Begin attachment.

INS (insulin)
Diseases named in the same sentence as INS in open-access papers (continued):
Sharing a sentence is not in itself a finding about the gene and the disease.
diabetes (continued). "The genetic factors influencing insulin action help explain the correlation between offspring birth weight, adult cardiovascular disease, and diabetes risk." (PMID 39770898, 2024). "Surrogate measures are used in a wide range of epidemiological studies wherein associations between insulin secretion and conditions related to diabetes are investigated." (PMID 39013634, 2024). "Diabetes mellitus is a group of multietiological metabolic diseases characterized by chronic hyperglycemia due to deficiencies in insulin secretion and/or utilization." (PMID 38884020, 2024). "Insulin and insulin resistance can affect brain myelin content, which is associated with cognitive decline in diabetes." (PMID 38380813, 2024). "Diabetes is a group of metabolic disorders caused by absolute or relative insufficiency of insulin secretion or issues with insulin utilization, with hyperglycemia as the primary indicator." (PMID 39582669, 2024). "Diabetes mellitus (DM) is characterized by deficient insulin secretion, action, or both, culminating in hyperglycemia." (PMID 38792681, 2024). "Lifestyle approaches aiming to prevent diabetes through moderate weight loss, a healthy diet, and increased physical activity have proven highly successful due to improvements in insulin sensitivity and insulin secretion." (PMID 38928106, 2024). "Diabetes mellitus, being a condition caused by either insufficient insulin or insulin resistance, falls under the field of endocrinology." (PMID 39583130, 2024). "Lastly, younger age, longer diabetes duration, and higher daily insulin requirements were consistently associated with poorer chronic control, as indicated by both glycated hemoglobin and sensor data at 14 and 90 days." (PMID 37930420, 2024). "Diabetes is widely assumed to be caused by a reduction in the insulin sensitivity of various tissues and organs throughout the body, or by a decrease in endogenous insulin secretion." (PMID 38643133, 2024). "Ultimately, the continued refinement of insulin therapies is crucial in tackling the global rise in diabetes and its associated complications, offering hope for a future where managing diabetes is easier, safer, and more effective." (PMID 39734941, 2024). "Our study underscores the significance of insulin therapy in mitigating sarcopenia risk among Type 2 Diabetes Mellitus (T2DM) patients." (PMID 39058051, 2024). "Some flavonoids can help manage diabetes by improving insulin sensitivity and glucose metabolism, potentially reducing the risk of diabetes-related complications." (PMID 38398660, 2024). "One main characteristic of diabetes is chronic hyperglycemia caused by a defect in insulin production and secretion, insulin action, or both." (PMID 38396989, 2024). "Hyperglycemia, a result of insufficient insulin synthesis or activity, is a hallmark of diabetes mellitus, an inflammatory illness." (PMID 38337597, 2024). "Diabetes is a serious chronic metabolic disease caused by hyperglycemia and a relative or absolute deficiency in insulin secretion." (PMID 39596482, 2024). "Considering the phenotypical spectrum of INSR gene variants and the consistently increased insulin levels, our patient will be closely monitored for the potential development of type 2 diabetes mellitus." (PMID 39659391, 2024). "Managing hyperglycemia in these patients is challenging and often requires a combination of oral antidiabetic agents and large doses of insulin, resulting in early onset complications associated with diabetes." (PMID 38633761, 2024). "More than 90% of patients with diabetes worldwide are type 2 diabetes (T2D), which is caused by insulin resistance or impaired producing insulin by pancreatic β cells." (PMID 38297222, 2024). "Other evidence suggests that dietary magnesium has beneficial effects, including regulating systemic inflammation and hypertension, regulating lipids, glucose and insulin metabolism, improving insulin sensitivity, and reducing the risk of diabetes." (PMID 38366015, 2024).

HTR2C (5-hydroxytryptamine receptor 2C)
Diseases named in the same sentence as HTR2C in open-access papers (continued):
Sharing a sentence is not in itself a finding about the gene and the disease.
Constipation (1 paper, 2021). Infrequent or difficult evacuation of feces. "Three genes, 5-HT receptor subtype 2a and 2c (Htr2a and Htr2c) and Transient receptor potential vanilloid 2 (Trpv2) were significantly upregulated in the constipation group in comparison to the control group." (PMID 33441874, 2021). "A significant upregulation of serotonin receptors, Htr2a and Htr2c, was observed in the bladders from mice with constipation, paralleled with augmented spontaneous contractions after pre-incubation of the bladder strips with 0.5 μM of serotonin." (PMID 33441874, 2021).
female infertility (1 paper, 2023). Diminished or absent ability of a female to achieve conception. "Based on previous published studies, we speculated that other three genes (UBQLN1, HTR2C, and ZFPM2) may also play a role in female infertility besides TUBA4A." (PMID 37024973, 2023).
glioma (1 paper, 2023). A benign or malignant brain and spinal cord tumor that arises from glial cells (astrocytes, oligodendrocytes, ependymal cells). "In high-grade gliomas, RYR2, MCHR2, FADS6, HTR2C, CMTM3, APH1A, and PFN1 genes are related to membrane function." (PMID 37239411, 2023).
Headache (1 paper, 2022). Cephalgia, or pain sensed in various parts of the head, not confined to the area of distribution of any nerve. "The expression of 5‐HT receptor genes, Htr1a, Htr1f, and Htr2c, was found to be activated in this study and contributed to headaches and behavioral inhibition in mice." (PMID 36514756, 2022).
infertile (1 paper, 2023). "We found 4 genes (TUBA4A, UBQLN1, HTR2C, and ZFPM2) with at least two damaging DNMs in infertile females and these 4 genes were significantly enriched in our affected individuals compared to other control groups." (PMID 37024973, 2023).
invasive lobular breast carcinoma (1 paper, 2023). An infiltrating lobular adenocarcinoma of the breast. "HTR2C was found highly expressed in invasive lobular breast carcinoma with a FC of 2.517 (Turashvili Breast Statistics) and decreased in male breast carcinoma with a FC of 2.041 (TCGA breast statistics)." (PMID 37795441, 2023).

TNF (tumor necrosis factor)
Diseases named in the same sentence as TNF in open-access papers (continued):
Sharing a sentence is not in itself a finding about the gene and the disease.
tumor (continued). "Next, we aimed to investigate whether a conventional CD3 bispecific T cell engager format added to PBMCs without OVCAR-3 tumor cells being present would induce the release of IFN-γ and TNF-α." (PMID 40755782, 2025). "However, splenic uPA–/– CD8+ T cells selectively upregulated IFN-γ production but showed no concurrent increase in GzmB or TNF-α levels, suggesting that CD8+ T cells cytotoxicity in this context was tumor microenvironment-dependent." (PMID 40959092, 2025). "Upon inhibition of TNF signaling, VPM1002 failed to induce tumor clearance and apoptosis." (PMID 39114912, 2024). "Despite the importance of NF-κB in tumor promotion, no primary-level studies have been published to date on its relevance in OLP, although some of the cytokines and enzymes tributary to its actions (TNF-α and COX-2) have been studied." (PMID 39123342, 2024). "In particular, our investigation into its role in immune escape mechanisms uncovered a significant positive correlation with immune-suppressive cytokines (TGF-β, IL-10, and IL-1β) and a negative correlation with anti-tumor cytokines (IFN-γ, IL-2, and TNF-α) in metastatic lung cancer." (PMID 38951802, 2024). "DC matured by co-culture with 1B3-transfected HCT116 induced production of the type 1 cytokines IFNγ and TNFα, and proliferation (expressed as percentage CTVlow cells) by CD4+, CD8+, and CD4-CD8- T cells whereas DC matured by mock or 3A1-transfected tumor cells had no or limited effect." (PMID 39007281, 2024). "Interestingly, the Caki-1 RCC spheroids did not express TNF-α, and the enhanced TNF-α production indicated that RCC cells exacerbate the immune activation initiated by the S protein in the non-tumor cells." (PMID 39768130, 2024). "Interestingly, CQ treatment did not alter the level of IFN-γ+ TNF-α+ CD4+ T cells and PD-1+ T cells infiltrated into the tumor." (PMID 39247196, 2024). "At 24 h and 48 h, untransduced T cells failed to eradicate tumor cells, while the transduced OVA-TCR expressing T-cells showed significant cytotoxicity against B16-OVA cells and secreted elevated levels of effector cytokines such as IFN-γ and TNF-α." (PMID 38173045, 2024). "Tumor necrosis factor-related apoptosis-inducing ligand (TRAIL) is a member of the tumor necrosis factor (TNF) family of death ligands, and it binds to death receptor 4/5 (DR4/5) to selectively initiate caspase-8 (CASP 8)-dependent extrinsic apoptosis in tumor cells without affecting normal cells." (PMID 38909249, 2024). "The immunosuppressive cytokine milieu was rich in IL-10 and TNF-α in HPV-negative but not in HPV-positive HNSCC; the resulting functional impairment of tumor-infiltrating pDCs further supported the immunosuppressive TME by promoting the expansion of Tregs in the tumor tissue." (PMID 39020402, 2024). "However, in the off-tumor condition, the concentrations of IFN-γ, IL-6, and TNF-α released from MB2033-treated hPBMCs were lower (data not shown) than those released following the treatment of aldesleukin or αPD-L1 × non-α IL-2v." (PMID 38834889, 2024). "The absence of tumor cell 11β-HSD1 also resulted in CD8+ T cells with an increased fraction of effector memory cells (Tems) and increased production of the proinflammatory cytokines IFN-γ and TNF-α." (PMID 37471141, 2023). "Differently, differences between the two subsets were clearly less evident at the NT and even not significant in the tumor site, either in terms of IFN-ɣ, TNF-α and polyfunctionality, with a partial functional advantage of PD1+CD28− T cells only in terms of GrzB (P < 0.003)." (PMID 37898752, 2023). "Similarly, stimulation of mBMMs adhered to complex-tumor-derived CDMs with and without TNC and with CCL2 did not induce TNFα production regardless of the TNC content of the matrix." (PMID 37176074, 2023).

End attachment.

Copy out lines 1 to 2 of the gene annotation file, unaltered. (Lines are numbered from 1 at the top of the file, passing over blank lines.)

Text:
INS (insulin)
Diseases named in the same sentence as INS in open-access papers (continued):